State legislators pan one of Chimpy’s favorite “achievements”.
Concluding a yearlong study on the effectiveness of President Bush’s sweeping education law, No Child Left Behind, a bipartisan panel of lawmakers drawn from many states yesterday pronounced it a flawed, convoluted and unconstitutional education reform initiative that had usurped state and local control of public schools.
The National Conference, which has criticized the federal law in the past, represents the nation’s 50 state legislatures, with a membership that includes 3,657 Republicans and 3,656 Democrats, as well as a few dozen elected from smaller parties, as independents or without any party affiliation.
One chapter of the report says that the Constitution does not delegate powers to educate the nation’s citizens to the federal government, thereby leaving education under state control. The report contends that No Child Left Behind has greatly expanded federal powers to a degree that is unconstitutional..
“This assertion of federal authority into an area historically reserved to the states has had the effect of curtailing additional state innovations and undermining many that had occurred during the past three decades,” the report said.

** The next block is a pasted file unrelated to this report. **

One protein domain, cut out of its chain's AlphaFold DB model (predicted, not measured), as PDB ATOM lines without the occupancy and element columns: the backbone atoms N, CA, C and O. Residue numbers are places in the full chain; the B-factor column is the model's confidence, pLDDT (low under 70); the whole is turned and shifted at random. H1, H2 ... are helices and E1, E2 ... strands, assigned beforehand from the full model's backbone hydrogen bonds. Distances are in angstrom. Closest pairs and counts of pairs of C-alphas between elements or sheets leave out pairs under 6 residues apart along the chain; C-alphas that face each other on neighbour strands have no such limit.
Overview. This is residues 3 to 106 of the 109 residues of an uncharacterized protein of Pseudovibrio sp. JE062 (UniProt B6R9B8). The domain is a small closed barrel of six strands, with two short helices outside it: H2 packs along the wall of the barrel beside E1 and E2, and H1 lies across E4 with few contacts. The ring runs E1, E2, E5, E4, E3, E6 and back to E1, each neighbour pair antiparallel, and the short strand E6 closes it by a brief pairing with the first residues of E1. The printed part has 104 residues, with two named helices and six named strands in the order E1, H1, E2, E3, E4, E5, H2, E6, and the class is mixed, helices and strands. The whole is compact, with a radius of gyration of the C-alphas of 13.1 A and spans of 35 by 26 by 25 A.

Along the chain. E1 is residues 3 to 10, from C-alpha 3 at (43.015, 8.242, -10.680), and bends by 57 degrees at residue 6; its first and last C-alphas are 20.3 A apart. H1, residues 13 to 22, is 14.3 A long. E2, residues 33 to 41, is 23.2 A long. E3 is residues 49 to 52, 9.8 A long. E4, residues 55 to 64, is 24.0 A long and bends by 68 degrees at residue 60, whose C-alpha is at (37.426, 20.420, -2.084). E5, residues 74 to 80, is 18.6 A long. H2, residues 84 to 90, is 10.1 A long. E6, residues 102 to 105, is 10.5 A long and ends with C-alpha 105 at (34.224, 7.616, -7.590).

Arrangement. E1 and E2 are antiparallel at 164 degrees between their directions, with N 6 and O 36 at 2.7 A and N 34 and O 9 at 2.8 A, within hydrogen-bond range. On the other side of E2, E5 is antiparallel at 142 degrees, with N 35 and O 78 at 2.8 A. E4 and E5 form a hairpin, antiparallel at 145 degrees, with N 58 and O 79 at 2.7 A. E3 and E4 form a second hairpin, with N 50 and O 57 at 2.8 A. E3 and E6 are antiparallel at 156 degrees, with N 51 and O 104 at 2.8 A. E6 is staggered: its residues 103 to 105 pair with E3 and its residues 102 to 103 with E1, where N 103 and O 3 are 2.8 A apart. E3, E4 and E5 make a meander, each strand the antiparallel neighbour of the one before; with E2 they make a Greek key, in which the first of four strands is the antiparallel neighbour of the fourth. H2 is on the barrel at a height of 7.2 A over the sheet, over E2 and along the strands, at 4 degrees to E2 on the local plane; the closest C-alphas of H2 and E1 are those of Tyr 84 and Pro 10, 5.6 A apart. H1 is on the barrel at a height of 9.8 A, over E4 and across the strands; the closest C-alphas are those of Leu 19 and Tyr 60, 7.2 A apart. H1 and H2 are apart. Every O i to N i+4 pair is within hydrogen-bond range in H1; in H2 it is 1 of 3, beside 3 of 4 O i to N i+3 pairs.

“The task force does not believe that N.C.L.B. is constitutional,” it said.
The report also examined what the task force called conflicts between the federal law and the disabilities act. Under No Child Left Behind, a disabled eighth grader whom educators deem to be working at a sixth grade level must take examinations for eighth graders. The report said the requirement contradicted provisions in the disabilities act requiring school authorities to devise a unique program suited to the needs and abilities of each disabled child.
“N.C.L.B. requires students with disabilities to be tested by grade level, while IDEA mandates that students be taught according to ability,” the report said.